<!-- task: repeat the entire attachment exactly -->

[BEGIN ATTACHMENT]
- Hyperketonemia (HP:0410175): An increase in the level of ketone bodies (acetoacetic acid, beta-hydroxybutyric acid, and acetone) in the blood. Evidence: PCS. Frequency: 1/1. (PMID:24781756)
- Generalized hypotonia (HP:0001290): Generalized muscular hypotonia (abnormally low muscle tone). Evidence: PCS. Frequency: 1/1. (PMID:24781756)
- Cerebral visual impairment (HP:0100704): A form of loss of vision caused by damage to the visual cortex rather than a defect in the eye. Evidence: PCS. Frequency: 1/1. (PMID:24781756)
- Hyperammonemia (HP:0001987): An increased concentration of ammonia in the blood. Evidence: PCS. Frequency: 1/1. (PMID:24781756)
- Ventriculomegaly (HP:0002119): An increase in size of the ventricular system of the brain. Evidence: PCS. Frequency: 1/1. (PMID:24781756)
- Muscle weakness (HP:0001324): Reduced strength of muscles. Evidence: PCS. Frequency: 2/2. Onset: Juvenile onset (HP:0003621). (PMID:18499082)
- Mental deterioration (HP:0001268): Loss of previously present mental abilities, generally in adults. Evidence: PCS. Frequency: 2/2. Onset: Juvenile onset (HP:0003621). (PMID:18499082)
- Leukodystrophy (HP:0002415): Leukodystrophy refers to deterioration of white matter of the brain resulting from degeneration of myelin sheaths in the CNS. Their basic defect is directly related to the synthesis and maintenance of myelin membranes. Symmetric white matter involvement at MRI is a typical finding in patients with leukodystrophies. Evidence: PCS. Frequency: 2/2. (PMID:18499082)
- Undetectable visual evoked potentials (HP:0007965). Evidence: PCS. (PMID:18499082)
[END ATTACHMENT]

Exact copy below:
- Hyperketonemia (HP:0410175): An increase in the level of ketone bodies (acetoacetic acid, beta-hydroxybutyric acid, and acetone) in the blood. Evidence: PCS. Frequency: 1/1. (PMID:24781756)
- Generalized hypotonia (HP:0001290): Generalized muscular hypotonia (abnormally low muscle tone). Evidence: PCS. Frequency: 1/1. (PMID:24781756)
- Cerebral visual impairment (HP:0100704): A form of loss of vision caused by damage to the visual cortex rather than a defect in the eye. Evidence: PCS. Frequency: 1/1. (PMID:24781756)
- Hyperammonemia (HP:0001987): An increased concentration of ammonia in the blood. Evidence: PCS. Frequency: 1/1. (PMID:24781756)
- Ventriculomegaly (HP:0002119): An increase in size of the ventricular system of the brain. Evidence: PCS. Frequency: 1/1. (PMID:24781756)
- Muscle weakness (HP:0001324): Reduced strength of muscles. Evidence: PCS. Frequency: 2/2. Onset: Juvenile onset (HP:0003621). (PMID:18499082)
- Mental deterioration (HP:0001268): Loss of previously present mental abilities, generally in adults. Evidence: PCS. Frequency: 2/2. Onset: Juvenile onset (HP:0003621). (PMID:18499082)
- Leukodystrophy (HP:0002415): Leukodystrophy refers to deterioration of white matter of the brain resulting from degeneration of myelin sheaths in the CNS. Their basic defect is directly related to the synthesis and maintenance of myelin membranes. Symmetric white matter involvement at MRI is a typical finding in patients with leukodystrophies. Evidence: PCS. Frequency: 2/2. (PMID:18499082)
- Undetectable visual evoked potentials (HP:0007965). Evidence: PCS. (PMID:18499082)